Coin collecting has a less nerdy image than stamp collecting. There are some university types into coin collecting, They are quite posh about it and call themselves numismatists.
Today there are lots of fancy looking coins around which commemorate special events such as the Olympics and there are even coins with Disney characters on them.
Some are several centimetres in diameter and heavy with it. Put a few of them in your pocket or purse and you’ll know what a racehorse feels like which has weights strapped on for a race handicap.
These sorts of coin are aimed at ripping off collectors, – er – , that is, they are intended to appeal to collectors and are not intended for circulation.
If you are attracted by this type of coin, by all means collect them. Take pride in owning them, enjoy looking at them.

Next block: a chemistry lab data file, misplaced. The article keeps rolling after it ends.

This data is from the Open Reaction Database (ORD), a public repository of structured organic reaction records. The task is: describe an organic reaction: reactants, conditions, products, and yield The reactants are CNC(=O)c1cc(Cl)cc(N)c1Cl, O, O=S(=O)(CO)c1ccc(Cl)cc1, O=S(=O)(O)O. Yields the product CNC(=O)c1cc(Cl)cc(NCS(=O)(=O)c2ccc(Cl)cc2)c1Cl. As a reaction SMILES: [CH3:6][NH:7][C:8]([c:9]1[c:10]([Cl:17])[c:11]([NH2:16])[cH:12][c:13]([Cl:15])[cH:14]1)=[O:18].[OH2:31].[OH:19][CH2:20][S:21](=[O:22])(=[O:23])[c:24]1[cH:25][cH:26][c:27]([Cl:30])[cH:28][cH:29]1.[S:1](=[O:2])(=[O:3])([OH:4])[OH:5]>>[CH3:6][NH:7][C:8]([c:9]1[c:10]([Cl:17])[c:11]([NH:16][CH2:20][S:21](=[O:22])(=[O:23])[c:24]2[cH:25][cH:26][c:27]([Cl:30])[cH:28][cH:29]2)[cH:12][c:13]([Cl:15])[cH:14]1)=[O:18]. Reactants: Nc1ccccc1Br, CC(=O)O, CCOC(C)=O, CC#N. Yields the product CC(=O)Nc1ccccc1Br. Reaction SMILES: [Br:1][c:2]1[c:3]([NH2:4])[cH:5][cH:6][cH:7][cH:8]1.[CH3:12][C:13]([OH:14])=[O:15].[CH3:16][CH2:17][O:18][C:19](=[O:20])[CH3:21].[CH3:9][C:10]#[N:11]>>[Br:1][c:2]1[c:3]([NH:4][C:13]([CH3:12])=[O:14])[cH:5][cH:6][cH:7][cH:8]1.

Just don’t risk disappointment by thinking you are own a valuable investment. It is possible that the coins may hold their value, or even increase in value but is more likely that they won’t, because there are too many other collectors holding them and demand may be limited when you come to sell.
Coins and stamps are more likely to hold their value if they were produced for their original purpose, – currency in circulation or the cost of sending mail. If they have been produced to persuade collectors to empty their wallets, they are less likely to do so.
Gold and silver coins will keep the underlying value of the metal (the bullion value) but if the face value of the coins you bought are more than the bullion value you will most likely lose out when you come to sell.
The first coins were minted around two and a half millenia ago. One candidate for the first coin minted is the Lydian Lion, issued around 600 BC in Lydia, Asia Minor (now Turkey). Not all experts agree on this but the Lion has a good claim to be first. For the full story and to see a picture of the coin see the following link:
My main collecting interests are early English coins and coins from the Byzantine Empire (324-1483). Holding these coins in my had gives me a imaginative link with the men and women who used them all those centuries ago when life was more perilous, lacking in comfort and so much shorter, compared with today.